Uchida is widely considered to be one of the leading Mozartian pianists of the day, and there is little to say about her supreme artistry that has not already been said. She played the two concerti with limpid clarity, perfect phrasing, and complete control. In an empathetic partnership with the MCO, she also demonstrated an unstinting generosity of spirit towards her fellow musicians. Sitting with her back to the auditorium, at a lidless piano which had been turned to face the choir stalls, she was closely encircled by the other players. Little formal direction was required, and Uchida stood only occasionally to beat time or usher in a specific section or solo instrumentalists. Although the piano acoustic was somewhat muffled, the result of her collaborative approach was music-making of immediate impact and great intimacy, particularly in a hall which held a capacity audience.

Piano Concerto No.25, K.503, opens with an Allegro of operatic grandeur, punctured by passages of intricate woodwind polyphony. The small-scale forces of the MCO – 29 musicians in all – and the employment of hard timpani mallets and valveless, natural trumpets, brought authentic eighteenth-century scale and colour to the performance. Uchida’s finely judged entry – at once softly understated and determinedly strong – marked the beginning of a wonderfully fluid conversation between orchestra and soloist. After a pensive and intriguing cadenza came a slow movement of singular beauty, and a leisurely finale in which piano and woodwind positively sang together in a rhapsodic duet. It is invidious to single out any one individual in such fine collegial ensemble playing, but it would be remiss not to mention the warmth of Chiara Tonelli’s flute and the plangency of Kyeong Ham’s oboe throughout these remarkable exchanges.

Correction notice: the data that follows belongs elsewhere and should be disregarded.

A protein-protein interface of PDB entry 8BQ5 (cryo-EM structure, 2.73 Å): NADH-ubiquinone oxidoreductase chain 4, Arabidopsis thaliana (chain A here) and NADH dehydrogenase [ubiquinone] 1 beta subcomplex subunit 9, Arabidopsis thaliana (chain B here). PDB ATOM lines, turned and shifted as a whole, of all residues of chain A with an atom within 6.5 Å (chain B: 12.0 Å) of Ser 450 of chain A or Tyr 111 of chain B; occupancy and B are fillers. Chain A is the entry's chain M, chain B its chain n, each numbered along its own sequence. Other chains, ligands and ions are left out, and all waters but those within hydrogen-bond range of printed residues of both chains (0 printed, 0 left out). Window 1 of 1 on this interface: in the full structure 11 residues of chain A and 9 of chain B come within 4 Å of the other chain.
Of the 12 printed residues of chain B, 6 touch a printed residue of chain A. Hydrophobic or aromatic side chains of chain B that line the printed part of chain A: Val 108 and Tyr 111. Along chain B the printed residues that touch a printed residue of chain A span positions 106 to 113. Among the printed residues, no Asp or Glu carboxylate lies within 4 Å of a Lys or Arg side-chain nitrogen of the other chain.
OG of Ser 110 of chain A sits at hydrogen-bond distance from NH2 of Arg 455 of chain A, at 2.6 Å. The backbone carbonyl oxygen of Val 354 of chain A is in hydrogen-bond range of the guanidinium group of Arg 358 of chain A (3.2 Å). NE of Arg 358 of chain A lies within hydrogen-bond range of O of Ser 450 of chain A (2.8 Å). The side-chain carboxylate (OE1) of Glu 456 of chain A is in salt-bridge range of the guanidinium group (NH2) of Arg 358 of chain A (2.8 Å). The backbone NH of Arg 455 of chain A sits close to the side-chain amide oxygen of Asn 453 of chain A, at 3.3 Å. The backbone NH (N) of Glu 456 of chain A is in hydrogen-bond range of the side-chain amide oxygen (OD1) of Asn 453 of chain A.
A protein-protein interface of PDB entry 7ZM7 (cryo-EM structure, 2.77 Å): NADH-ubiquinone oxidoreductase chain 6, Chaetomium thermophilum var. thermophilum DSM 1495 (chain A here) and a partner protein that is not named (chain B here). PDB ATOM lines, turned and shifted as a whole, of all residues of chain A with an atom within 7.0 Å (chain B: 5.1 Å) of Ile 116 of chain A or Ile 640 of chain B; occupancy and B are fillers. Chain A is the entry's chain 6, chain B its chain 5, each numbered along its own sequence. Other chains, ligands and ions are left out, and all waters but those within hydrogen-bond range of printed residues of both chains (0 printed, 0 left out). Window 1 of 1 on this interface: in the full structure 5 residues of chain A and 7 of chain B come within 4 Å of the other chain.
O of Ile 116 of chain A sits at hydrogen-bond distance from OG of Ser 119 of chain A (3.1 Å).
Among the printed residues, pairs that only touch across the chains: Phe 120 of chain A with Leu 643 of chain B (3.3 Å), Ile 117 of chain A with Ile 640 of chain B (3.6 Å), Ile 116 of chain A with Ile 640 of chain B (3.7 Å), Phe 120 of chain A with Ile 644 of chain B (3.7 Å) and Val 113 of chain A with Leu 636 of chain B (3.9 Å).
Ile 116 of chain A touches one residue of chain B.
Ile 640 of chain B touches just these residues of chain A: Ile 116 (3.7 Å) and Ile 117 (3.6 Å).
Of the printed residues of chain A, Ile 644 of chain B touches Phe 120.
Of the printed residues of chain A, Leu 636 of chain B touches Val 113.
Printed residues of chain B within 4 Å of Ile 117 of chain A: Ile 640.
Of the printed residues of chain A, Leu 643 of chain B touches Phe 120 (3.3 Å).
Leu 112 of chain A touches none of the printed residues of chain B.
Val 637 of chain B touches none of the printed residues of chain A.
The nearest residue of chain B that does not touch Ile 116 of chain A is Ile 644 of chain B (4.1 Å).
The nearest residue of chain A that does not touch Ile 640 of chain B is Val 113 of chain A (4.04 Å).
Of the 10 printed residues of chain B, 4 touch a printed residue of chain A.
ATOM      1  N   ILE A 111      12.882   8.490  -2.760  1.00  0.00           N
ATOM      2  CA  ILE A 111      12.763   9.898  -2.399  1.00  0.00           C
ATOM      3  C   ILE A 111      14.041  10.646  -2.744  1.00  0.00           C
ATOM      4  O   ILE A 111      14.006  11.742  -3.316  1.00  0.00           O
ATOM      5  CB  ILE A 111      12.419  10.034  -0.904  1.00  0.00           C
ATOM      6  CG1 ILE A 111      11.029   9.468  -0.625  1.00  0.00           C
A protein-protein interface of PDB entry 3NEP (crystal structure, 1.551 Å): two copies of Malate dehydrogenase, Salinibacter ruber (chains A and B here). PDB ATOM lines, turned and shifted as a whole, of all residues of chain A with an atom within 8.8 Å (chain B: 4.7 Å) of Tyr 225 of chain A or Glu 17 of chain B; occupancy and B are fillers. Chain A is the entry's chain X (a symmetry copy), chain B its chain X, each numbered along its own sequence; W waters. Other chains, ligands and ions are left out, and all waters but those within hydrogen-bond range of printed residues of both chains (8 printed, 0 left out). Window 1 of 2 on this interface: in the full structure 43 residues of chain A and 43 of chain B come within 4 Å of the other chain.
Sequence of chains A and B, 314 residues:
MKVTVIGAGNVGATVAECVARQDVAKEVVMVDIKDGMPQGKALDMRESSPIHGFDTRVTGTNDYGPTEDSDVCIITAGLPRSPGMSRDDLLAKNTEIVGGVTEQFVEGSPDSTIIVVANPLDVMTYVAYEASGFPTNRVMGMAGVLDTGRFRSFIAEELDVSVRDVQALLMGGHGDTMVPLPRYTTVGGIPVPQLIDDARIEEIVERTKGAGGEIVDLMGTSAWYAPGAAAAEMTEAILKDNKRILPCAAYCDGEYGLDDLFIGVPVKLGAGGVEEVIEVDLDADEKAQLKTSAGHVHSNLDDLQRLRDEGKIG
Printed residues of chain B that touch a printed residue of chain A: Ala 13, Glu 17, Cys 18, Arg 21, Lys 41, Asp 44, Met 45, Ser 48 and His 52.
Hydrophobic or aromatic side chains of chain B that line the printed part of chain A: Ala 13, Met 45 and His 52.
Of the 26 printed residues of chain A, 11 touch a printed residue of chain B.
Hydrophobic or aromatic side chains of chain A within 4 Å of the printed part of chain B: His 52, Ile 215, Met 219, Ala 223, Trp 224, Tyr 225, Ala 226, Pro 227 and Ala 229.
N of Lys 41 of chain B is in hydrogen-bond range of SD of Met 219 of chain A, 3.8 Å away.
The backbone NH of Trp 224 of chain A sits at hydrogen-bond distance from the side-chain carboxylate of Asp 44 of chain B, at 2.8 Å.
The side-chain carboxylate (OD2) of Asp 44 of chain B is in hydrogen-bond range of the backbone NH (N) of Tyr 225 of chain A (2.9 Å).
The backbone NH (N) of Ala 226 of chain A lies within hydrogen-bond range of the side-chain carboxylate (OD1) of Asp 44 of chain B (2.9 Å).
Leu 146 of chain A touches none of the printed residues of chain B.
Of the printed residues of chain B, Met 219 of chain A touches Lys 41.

Mahler Chamber Orchestra © Geoffroy Schied

Once the chairs on the platform had been stacked and the Steinway Grand wheeled offstage, 15 members of the Mahler band assembled, led by the dynamic violinist, José Maria Blumenschein. Apart from a lone double bassist and a single cellist who sat, the remaining group stood at the front of the platform to play Schoenberg’s Chamber Symphony No.1 for Solo instruments.